Presentation on theme: "Experiential Learning Workshop: Level I Understanding the Experiential Learning Cycle Beginning Training Power Point by: Martin H. Smith, Richard P. Enfield,"— Presentation transcript:
Experiential Learning Workshop: Level I Understanding the Experiential Learning Cycle Beginning Training Power Point by: Martin H. Smith, Richard P. Enfield, A. Michael Marzolla, & Lynn Schmitt-McQuitty
Experiential Learning “We will learn no matter what! Learning is as natural as rest or play. With or without books, inspiring trainers or classrooms, we will manage to learn. Educators can, however make a difference in what people learn and how well they learn it. If we know why we are learning and if the reason fits our needs as we perceive them, we will learn quickly and deeply.” - Malcolm Knowles, Educator
Workshop Goals: 1. To help participants improve their skills and confidence in understanding the Experiential Learning cycle. 2. To help participants incorporate the Experiential Learning cycle into their educational programs.
Presenter Role: 1. To provide an opportunity for you to share, think, and get involved in the learning process. 2. We feel responsible for 20% of the learning that will take place in this workshop. That leaves 80% of the responsibility in your hands!
What do you know or wonder about Experiential Learning?
Experiencing Perform; do it Provide a concrete experience that: Can be an individual or group experience, but involves doing. Most likely will be unfamiliar to the learners – a first- time activity. Pushes the learner beyond previous performance levels. May be “uncomfortable” to the learner (The “Groan Zone”). Includes the risk of failure.
Sharing Results; reactions; observations Get the participants to talk about their experience. Share reactions and observations. Discuss feelings generated by the experience. Let the group (or individual) talk freely and acknowledge the ideas they generate.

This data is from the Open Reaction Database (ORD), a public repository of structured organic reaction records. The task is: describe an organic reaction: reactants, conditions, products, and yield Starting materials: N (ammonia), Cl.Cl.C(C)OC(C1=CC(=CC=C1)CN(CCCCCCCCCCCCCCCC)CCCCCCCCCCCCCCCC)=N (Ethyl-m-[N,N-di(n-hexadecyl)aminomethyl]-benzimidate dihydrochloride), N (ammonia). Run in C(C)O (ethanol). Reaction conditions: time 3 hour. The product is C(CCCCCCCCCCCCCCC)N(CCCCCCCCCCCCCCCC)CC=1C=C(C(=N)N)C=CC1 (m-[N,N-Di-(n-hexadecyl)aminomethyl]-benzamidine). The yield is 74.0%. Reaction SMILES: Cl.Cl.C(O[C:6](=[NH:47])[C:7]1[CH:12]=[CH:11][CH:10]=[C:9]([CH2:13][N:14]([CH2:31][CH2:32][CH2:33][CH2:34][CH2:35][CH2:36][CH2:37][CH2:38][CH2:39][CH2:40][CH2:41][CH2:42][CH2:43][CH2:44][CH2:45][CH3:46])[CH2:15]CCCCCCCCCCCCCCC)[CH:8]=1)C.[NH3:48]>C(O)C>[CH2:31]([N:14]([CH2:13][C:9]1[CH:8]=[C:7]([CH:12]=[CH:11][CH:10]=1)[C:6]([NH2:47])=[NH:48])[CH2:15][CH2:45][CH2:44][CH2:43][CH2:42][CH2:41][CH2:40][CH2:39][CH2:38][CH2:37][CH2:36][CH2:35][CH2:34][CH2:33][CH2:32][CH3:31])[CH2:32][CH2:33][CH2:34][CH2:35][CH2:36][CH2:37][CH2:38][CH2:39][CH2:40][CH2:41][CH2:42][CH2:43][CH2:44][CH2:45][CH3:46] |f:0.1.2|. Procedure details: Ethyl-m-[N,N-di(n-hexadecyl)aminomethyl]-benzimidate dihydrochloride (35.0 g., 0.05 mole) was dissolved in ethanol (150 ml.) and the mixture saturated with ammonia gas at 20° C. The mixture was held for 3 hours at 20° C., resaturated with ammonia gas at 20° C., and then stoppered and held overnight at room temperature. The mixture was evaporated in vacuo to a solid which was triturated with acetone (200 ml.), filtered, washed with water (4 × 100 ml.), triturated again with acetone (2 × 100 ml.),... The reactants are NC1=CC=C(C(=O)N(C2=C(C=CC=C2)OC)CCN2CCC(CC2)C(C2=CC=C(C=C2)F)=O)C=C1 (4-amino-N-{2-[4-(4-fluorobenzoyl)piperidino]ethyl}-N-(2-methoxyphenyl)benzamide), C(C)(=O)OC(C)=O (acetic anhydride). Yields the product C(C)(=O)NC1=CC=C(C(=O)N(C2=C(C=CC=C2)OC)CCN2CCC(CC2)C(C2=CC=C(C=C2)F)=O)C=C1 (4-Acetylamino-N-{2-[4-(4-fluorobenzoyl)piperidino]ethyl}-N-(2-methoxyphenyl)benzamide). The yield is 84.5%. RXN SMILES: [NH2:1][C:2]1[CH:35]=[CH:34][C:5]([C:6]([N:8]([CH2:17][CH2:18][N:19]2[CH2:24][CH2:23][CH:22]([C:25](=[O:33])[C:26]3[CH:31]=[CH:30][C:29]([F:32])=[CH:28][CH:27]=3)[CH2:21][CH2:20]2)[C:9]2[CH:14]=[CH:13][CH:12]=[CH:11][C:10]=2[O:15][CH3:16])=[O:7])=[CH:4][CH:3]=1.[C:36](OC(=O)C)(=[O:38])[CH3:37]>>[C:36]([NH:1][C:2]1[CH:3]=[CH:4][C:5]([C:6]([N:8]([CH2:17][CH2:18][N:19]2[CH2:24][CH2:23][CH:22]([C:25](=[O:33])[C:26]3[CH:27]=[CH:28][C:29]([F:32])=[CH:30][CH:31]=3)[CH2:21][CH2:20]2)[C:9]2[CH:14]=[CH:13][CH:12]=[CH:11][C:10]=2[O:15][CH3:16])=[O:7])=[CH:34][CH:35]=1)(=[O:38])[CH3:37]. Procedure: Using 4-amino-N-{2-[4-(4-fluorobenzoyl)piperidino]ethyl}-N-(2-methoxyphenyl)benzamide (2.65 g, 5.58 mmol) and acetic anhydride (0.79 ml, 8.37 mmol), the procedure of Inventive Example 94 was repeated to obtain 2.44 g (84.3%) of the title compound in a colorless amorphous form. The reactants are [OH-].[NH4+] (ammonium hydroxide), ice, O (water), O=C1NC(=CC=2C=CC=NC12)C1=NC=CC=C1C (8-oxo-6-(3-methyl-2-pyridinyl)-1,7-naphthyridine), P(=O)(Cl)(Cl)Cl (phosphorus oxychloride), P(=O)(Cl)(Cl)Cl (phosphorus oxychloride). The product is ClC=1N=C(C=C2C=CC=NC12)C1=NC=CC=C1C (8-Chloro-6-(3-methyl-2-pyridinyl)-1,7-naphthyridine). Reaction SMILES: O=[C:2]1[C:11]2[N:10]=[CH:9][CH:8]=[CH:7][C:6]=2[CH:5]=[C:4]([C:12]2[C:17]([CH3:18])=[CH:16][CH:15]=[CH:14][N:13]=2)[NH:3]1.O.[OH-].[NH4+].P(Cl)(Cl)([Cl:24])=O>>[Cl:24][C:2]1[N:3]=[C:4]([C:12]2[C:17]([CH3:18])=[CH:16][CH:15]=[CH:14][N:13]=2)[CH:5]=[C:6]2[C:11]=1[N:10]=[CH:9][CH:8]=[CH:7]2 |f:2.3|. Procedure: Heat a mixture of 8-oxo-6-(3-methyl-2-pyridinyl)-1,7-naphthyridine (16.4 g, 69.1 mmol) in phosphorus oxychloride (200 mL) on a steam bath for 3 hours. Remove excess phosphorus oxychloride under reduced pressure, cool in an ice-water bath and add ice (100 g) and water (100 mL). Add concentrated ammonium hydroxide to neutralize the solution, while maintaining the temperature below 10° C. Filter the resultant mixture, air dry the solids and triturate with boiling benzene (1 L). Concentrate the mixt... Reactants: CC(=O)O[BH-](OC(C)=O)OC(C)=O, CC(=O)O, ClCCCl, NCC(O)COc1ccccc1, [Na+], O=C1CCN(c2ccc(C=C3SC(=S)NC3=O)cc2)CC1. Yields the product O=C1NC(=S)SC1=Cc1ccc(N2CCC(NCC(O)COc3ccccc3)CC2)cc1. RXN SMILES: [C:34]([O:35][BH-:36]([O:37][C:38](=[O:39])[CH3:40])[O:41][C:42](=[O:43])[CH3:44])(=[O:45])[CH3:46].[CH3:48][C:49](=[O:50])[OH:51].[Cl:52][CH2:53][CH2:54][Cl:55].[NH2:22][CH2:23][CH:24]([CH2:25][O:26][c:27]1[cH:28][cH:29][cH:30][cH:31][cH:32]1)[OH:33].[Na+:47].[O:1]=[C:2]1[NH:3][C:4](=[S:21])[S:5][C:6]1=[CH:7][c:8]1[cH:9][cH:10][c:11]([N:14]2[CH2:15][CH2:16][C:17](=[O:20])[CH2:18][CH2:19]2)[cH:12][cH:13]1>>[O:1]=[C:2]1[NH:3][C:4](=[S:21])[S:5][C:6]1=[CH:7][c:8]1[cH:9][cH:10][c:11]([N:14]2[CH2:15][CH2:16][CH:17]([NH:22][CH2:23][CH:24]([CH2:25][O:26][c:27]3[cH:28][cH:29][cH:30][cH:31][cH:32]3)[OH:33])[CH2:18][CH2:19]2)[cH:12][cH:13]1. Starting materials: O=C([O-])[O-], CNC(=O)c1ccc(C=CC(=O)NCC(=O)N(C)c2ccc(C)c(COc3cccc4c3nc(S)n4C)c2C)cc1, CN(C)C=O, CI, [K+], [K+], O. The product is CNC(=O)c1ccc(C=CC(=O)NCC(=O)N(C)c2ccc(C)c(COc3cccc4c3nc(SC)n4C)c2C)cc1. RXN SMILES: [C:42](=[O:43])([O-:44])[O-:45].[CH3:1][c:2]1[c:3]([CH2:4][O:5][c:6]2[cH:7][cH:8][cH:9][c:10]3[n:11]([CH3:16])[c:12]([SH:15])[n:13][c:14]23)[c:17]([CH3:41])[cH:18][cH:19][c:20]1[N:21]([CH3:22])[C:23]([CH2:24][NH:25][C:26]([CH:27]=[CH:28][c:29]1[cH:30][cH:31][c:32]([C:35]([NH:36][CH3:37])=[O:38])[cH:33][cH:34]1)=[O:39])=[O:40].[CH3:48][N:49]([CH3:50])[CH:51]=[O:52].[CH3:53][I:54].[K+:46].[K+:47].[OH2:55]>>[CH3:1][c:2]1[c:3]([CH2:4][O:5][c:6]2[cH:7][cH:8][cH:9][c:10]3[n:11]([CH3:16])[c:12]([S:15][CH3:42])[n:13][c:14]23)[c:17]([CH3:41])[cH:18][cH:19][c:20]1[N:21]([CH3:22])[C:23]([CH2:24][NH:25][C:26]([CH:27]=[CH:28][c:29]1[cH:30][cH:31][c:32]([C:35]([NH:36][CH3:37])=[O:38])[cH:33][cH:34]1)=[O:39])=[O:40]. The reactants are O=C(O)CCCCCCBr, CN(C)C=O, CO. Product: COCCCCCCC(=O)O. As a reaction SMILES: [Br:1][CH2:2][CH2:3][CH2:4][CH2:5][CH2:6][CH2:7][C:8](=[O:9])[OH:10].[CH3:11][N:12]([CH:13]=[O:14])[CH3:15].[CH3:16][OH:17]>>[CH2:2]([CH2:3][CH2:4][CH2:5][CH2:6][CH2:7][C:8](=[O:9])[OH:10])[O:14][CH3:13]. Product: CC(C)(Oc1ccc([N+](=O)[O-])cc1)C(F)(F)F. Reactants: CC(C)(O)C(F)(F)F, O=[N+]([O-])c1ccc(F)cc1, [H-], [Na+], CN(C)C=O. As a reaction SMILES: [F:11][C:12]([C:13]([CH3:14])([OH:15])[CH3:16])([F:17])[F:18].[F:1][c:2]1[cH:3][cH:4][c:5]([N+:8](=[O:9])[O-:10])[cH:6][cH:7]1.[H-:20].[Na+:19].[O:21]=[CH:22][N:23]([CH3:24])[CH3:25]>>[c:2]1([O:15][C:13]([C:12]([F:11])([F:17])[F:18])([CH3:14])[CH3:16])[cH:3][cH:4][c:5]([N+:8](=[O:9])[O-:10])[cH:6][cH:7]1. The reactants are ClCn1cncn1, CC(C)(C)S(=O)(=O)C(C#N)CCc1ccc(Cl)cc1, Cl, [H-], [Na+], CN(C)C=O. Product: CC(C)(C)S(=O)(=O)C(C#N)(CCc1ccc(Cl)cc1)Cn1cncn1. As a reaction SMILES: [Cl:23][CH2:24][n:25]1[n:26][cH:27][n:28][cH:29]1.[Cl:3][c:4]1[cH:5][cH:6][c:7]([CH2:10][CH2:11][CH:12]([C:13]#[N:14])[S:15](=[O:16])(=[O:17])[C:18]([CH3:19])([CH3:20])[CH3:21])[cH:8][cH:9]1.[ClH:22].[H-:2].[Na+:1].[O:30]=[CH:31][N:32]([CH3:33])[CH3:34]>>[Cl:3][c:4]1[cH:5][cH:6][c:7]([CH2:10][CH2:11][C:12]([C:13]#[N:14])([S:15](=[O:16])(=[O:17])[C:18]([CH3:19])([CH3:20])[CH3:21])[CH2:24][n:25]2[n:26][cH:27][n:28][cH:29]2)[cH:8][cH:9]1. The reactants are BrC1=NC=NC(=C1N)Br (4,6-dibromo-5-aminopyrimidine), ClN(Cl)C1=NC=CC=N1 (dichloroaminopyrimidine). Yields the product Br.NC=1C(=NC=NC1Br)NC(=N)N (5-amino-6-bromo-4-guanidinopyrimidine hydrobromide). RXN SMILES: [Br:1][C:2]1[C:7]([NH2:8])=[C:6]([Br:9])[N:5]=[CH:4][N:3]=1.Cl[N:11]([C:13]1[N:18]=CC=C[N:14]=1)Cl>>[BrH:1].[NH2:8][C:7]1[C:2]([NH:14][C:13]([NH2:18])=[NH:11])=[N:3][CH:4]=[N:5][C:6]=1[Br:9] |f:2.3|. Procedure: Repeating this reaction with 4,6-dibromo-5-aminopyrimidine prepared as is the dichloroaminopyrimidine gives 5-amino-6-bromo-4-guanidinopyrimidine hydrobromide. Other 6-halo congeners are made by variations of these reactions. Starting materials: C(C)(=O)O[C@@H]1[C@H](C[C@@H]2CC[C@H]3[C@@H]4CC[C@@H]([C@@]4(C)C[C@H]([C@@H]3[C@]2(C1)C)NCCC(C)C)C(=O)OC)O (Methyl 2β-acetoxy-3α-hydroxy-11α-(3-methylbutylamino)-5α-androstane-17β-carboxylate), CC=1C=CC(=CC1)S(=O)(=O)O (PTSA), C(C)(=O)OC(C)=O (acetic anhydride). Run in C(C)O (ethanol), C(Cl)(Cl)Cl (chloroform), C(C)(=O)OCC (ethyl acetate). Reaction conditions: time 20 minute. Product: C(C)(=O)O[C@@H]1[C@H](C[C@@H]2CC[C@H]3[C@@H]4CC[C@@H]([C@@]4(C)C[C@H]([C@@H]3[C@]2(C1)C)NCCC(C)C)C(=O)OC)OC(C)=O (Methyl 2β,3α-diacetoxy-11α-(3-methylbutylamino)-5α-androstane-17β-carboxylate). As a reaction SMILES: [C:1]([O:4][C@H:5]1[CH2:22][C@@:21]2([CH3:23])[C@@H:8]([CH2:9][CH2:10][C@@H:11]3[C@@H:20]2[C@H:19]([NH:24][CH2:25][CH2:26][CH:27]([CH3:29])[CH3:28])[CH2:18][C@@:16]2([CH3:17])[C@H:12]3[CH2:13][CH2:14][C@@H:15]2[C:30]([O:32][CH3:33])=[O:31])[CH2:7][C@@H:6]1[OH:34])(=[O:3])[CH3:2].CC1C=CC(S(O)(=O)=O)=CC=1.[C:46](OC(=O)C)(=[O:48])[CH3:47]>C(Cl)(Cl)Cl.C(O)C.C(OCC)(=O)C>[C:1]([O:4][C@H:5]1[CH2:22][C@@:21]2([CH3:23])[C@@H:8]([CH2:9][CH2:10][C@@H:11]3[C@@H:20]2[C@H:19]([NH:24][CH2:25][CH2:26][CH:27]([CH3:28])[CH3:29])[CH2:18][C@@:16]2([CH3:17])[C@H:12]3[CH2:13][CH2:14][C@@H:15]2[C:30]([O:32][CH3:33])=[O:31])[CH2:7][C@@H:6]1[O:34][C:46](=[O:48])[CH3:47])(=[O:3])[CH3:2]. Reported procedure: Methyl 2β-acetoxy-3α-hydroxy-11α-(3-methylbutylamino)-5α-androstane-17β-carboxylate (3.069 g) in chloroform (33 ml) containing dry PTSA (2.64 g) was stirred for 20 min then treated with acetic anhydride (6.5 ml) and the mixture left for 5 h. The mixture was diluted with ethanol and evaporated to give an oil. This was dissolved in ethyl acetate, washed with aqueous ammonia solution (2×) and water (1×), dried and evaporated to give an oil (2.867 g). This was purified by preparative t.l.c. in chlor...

Processing Discussing; analyzing; and reflecting on the experience Discuss how the experience was carried out. Discuss how themes, problems, and issues are brought out by the experience. Discuss how specific problems or issues were addressed. Discuss personal experiences of members. Encourage the group to look for recurring themes.
Generalizing Connecting the experience with real world examples Find general trends or common truths in the experience. Identify “real life” principles that surfaced. List key terms that capture the learning.
Applying Apply what was learned to a similar or different situation Discuss how new learning can be applied to other situations. Discuss how issues raised can be useful in the future. Discuss how more effective behaviors can develop from the new learnings. Help each individual feel a sense of ownership for what was learned.
Evaluation What was learned from the experience? What worked? What would you change?
Experiential Learning is… Experiential education is not just about doing an activity. Experience becomes learning when it is pondered and reflected upon. This followed by determinations which are made about what to remember and utilize at a later time and in different contexts…Being a true leader is about sharing your world view with the youth you work with as well as trying to understand their world view. Through collaboration of feelings during the sharing of experiences, we all expand our knowledge.” - Richard Ponzio & Sally Stanley 4-H CYD, UC Davis
Experiential Learning Workshop: Level I Understanding the Experiential Learning Cycle Prepared By : Members of the University of California Cooperative Extension Science, Technology and Environmental Literacy Workgroup: Rebecca L. Carver, PhD, UNC Greensboro; Steve Dasher, UCCE San Diego County; Richard P. Enfield, UCCE San Luis Obispo County; A. Michael Marzolla, UCCE Santa Barbara County; Richard C. Ponzio, PhD, Department of Human and Community Development, UC-Davis; Lynn Schmitt-McQuitty, UCCE Santa Cruz and Monterey Counties; Martin H. Smith, Veterinary Medicine Extension, UC-Davis.